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A large clinical trial has found that a minimally invasive procedure to replace a narrowed heart valve performed better than surgery in patients who were good candidates for surgery.
Martin B. Leon, MD, was honored with a Lifetime Achievement Award from the American College of Cardiology for his contributions to the treatment of heart disease with minimally invasive techniques.
Data from an ongoing study found that women who had experienced frequent weight fluctuations had more risk factors for heart disease.
Historically considered a man’s disease, heart disease now claims the lives of more women than men. But symptoms between the sexes can differ, and men and women are treated differently.
- September 21, 2017
Macrophages can eat up to 70 dead cells a day, preventing atherosclerosis. A new CUMC study finds that mitochondria play a critical role in the process.
- September 11, 2017
Sitting around for one to two hours at a time without moving increases the risk of death, finds a new study.
Source:New York TimesAugust 28, 2017
- August 23, 2017
Higher up-front costs for intensive blood pressure control are outweighed by long-term cardiac benefits, shows study.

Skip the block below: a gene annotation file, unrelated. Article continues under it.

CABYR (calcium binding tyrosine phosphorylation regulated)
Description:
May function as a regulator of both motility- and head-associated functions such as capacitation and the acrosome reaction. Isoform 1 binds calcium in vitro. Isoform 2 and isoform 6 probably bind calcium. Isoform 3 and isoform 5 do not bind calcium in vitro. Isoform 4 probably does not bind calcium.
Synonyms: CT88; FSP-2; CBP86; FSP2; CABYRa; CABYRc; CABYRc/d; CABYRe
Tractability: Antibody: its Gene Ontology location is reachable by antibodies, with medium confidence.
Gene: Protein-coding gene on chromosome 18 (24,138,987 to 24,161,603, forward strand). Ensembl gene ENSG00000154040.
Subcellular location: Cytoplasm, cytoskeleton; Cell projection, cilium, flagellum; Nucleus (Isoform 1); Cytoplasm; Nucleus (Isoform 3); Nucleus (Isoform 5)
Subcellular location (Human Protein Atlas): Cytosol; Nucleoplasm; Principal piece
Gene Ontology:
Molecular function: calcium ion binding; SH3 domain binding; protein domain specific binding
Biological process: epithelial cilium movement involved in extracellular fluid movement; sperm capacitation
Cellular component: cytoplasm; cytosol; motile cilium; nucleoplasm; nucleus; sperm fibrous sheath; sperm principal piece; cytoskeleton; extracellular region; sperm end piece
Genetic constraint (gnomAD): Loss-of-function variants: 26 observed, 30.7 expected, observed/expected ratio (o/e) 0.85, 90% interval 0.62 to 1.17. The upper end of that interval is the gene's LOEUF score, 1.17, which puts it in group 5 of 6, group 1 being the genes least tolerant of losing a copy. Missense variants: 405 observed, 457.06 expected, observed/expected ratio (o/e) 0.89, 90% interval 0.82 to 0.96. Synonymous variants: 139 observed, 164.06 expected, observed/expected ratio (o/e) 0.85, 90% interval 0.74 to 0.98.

- August 15, 2017
A new clinical trial will determine if the drug apixaban can prevent recurrent strokes in people with atrial cardiopathy.
- August 1, 2017
Aspirin does not increase the risk of hospitalization or death in patients taking ACE inhibitors or ARBs for heart failure, Columbia researchers have found.
- August 1, 2017
Using a noninvasive test developed at Columbia, older TAVR patients with an unusual heart failure pattern were found to have cardiac amyloidosis.
- May 1, 2017
Smoking counteracts the effect of a gene that normally protects against heart disease, according to a new study.
- March 6, 2017
Columbia University names cardiology researchers Muredach P. Reilly and Marwah Abdalla 2017 Marjorie and Lewis Katz Scholars.
- March 1, 2017
Researchers have found that only 16 percent of heart attack survivors get the recommended amount of physical activity in the weeks after hospitalization.